Have you ever wondered what happens across NEON as winter settles into our colder Domains? Our field staff are still hard at work to keep our open data flowing. In this blog, a handful of our field staff share their experiences and incredible surroundings. Take a look at what NEON life and operations are like during these snowy months.
Domain 01 – Northeast
During the winter, Domain 01 is busy preparing for the 2022 season: scheduling, hiring TFTs, planning trainings, and updating lab practices to improve efficiency and maintain data quality. Northeast field ecologists are also still sampling water chemistry through the ice at Hop Brook (HOPB) in MA. Our IS team is maintaining sensors at ground and tower level in MA and NH.
Our insect technician Emily Enloe is identifying and pinning beetles from the 2021 field season. She has completed pinning all of the beetles from our HARV collections in 2021 - 10 plots throughout the Quabbin Reservation, 3 pitfall traps per plot, 10 collection bouts in 2021. Each beetle has a locality label that allows the specimens to be arranged by taxon while retaining important collection information. She is currently working on beetles from BART collections.
When both sites are complete, the specimens will be sent to the NEON Biorepository at ASU. We have already shipped plant voucher specimens, and genetic archive samples from 2021 to the Biorepository. – Juliana Webber, NEON technician
Domain 05 – Great Lakes
Although the Domain 05 field sites are tucked in for winter under a thick blanket of snow, our field ecologists have been busy behind the scenes. We take turns completing biweekly preventative maintenance bouts at our three tower and two aquatic sites. This mostly consists of brushing snow and ice off solar panels and cleaning sensors.
Snowmobiling is now our mode of transportation to field sites. Lake ice continues to form and is 40 centimeters and growing. This means that water chemistry sampling will resume shortly.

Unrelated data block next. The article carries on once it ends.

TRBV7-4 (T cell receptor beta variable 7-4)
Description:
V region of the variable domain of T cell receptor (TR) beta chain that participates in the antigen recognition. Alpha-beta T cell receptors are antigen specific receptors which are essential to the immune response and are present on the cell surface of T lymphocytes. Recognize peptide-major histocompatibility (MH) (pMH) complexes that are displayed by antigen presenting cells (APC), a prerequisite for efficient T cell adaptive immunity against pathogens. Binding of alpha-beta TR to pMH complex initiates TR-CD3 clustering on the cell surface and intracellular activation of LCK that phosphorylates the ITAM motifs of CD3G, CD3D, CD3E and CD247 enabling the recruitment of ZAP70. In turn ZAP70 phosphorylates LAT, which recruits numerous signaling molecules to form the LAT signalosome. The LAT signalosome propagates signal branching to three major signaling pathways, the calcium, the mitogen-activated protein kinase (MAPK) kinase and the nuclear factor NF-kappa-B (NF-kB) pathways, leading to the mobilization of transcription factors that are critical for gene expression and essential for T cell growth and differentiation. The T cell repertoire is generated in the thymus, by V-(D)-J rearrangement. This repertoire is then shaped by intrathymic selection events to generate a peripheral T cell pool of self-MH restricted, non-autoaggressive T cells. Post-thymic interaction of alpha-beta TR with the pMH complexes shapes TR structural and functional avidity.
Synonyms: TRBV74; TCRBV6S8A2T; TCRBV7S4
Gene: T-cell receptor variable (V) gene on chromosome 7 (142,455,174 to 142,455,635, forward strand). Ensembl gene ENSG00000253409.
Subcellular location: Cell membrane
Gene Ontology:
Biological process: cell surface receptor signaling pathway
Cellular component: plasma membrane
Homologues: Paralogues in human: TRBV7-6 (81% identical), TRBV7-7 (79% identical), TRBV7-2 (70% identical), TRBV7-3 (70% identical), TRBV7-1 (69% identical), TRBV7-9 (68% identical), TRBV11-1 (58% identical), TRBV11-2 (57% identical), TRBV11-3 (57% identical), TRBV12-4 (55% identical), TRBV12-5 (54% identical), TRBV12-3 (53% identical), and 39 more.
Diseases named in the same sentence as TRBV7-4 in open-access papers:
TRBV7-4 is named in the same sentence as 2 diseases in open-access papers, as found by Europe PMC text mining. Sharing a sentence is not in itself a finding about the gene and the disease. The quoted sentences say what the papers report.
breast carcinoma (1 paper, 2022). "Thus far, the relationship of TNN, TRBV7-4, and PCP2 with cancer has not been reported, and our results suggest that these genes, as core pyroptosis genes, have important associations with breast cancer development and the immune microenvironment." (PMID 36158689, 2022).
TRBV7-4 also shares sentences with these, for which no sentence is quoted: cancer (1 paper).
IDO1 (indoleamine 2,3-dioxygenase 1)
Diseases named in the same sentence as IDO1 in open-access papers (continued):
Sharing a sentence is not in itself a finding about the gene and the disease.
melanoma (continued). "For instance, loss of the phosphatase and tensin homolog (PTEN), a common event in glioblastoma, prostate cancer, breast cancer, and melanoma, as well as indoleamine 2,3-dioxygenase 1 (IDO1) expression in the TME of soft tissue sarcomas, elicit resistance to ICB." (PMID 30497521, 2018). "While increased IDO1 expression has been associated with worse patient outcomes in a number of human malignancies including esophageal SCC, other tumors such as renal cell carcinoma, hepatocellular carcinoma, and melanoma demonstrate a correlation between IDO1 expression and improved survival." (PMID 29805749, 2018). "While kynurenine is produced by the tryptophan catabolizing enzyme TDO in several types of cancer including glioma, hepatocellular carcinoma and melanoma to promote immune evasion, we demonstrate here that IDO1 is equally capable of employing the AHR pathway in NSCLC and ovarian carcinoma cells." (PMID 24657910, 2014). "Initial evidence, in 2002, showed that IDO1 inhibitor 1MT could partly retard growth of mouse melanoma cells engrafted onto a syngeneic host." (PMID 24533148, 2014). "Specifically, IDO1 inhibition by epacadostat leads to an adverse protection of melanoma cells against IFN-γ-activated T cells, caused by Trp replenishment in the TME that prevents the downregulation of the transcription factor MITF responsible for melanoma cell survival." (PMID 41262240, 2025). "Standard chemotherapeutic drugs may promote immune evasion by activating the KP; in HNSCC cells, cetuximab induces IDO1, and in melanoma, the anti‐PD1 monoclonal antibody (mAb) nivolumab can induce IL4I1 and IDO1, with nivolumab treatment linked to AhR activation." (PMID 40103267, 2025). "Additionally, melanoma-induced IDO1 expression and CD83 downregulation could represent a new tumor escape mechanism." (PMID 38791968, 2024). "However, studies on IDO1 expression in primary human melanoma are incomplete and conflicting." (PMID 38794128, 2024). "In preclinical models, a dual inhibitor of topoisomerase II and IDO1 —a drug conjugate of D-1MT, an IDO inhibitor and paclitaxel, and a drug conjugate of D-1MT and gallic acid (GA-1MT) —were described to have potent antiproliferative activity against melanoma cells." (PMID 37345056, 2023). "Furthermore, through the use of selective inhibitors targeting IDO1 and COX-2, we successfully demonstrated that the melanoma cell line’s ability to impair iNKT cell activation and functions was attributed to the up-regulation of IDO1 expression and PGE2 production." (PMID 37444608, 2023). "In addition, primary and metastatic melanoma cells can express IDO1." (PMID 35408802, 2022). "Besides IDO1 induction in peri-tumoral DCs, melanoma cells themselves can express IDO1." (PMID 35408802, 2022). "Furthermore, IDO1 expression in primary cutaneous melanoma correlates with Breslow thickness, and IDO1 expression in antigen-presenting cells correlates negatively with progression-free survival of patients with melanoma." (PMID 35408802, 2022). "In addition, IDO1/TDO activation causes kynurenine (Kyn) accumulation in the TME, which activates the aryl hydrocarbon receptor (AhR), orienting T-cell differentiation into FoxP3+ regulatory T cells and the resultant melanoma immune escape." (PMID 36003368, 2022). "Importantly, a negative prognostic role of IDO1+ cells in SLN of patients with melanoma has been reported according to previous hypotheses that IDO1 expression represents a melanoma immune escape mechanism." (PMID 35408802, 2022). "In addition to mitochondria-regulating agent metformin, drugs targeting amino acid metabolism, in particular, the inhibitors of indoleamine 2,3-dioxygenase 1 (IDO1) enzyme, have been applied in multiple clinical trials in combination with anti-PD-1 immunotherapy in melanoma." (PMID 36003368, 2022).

It may be hard to believe now, but in just a few short months all our snow and ice will be melted and the 2022 field season will be under way. – Aaron Schoofs, NEON technician
Domain 12 – Northern Rockies
Winter has settled in, and although we have less field work to complete in the Northern Rockies Domain, we are still keeping busy. Sometimes winter driving conditions prevent us from getting to the sites, but we can plan around that. Most of the traffic in Yellowstone this time of year consists of government vehicles and wildlife tours. Because elk migrate to this area in the winter, many wolf packs can be seen in the Northern Range as well. When we hear the coyotes or wolves howling, we stop and take it all in. It's been a warmer winter for us so far, which has been a treat, with only one very cold field day.
The Yellowstone tower site (YELL) is located in a Bear Management area, so we don't have access to that site from March 10 through June 30. The bear management areas in Yellowstone were established where there is high density of bison and elk carcasses and lots of bear activity. In preparation for the limited access to our tower, we are working hard to make sure the tower is working properly; we do preventative and corrective maintenance at the tower on a biweekly basis.